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Glycyrrhizin protects against focal cerebral ischemia via inhibition of T cell activity and HMGB1-mediated mechanisms

View Article: PubMed Central - PubMed

ABSTRACT

Background: Glycyrrhizin (Gly) protects against brain injury induced by stroke. We studied whether Gly achieves its protection by inhibiting T cell activity and high-mobility group box 1 (HMGB1) release in the ischemic brain.

Methods: Stroke was induced by transient middle cerebral artery occlusion in rats and mice. Gly was injected intraperitoneally before or after stroke. We measured infarction, neuroinflammatory cells, gene expressions of interferon-γ (IFNγ), IL-4, and IL-10 in CD4 T cells, HMGB1 release, and T cell proliferation in cultured splenocytes.

Results: Gly treatment reduced infarctions and neuroinflammation characterized by the infiltration of CD68-positive macrophages and myeloperoxidase-positive neutrophils, which corresponds to a reduction in the number of T cells and their subsets, CD4 and CD8 T cells, in the ischemic brain, as measured by flow cytometry. Unlike in wild-type animals, Gly did not offer protection in nude rats and severe combined immunodeficient (SCID) mice who had no T cells, while Gly reduced infarction in both nude rats and SCID mice whose T cells were reconstituted, suggesting that T cells should be the target of Gly. In addition, Gly administration inhibited T cell proliferation stimulated by ConA in in vitro assays and inhibited HMGB1 release from the ischemic brain. Furthermore, Gly attenuated gene expression of IFNγ, but not IL-4 and IL-10 in CD4 T cells. Lastly, HMGB1 promoted T cell proliferation stimulated by ConA, which was inhibited by the addition of Gly.

Conclusions: Gly blocks infarction by inhibiting IFNγ-mediated T cell activity, which is at least partly modulated by HMGB1 activity.

No MeSH data available.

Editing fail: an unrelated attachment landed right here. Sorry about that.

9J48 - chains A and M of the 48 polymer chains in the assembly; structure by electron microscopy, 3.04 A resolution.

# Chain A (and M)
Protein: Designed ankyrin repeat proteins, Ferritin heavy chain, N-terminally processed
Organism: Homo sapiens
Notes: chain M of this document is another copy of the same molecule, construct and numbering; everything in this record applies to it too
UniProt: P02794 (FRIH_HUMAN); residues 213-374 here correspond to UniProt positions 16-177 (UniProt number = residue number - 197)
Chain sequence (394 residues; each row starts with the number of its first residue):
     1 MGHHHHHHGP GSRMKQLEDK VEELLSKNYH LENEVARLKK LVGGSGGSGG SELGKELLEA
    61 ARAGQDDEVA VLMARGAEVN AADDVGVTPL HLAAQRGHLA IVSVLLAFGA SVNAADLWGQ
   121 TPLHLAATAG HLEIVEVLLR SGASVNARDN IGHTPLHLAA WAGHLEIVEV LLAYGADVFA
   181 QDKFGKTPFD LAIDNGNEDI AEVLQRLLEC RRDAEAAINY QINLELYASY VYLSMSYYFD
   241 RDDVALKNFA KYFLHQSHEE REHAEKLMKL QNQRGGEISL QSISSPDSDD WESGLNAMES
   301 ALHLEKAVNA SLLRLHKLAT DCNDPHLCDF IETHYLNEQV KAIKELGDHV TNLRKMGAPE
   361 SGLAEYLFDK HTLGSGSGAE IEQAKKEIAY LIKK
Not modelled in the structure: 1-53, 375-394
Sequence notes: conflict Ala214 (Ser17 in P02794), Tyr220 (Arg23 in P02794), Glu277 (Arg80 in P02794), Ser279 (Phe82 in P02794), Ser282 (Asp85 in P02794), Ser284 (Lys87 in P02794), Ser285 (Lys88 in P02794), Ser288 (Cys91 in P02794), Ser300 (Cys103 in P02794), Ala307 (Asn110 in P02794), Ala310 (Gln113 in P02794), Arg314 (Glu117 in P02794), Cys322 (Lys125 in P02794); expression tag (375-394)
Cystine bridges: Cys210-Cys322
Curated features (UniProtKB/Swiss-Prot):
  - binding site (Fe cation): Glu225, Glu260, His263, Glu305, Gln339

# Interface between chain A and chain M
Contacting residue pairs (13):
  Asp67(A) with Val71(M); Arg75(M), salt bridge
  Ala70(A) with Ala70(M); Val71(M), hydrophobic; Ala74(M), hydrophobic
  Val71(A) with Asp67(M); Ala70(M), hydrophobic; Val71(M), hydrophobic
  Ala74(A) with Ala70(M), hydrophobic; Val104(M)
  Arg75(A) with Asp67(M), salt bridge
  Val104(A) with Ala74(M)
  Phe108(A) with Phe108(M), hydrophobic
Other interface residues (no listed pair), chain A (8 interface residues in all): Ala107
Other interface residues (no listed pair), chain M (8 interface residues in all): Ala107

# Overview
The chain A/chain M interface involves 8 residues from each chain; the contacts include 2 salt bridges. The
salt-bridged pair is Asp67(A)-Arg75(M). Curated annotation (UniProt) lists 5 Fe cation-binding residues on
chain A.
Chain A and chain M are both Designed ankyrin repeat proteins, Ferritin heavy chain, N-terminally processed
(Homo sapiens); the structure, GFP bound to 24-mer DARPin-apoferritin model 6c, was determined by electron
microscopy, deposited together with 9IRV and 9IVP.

Related in: MedlinePlus

Gly injection did not reduce infarction in SCID mice and T cell-deficient nude rats. Infarct size in the ipsilateral hemisphere was measured 3 days after stroke onset using TTC staining, then normalized to the contralateral hemisphere and expressed as a percentage. a The effects of Gly injection on brain infarction in SCID mice with and without T cell reconstitution. n = 7 to 9/each group. *P < 0.05 between the two indicated groups. b Gly treatment did not reduce infarct size in focal ischemia with 100 min MCA suture occlusion in nude rats. The drug was injected i.p. immediately before stroke onset and 2 h after reperfusion. The animals were divided into four groups. Nude rats in the first two groups were injected with vehicle and Gly, while nude rats in the second two groups were reconstituted with wild-type splenocytes, thus T cells were reconstituted. ***P < 0.001 vs control ischemia with vehicle injection; #P < 0.05 between the two indicated groups. c The effects of Gly on neuronal death in the co-culture with splenocytes. Neurons were co-cultured with wild-type (WT) and SCID splenocytes. *P < 0.05 between the two indicated groups
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Fig4: Gly injection did not reduce infarction in SCID mice and T cell-deficient nude rats. Infarct size in the ipsilateral hemisphere was measured 3 days after stroke onset using TTC staining, then normalized to the contralateral hemisphere and expressed as a percentage. a The effects of Gly injection on brain infarction in SCID mice with and without T cell reconstitution. n = 7 to 9/each group. *P < 0.05 between the two indicated groups. b Gly treatment did not reduce infarct size in focal ischemia with 100 min MCA suture occlusion in nude rats. The drug was injected i.p. immediately before stroke onset and 2 h after reperfusion. The animals were divided into four groups. Nude rats in the first two groups were injected with vehicle and Gly, while nude rats in the second two groups were reconstituted with wild-type splenocytes, thus T cells were reconstituted. ***P < 0.001 vs control ischemia with vehicle injection; #P < 0.05 between the two indicated groups. c The effects of Gly on neuronal death in the co-culture with splenocytes. Neurons were co-cultured with wild-type (WT) and SCID splenocytes. *P < 0.05 between the two indicated groups

Mentions: We then test if T cells are the targets for the protective effects of Gly. As STAIR requires that multiple animal models should be used to confirm a drug’s protective effects against stroke, both mice and rats were used. We first examined whether Gly injection reduces infarction in SCID mice in which no T cells or B cells are present. The results showed that Gly injection significantly inhibited infarction in the wild-type mice but showed no protection in the SCID mice. Nevertheless, when T cells and B cells were reconstituted in SCID mice, Gly injection again reduced infarct sizes (Fig. 4a). These results suggest that T cells might be the essential target for the protective effect of Gly.Fig. 4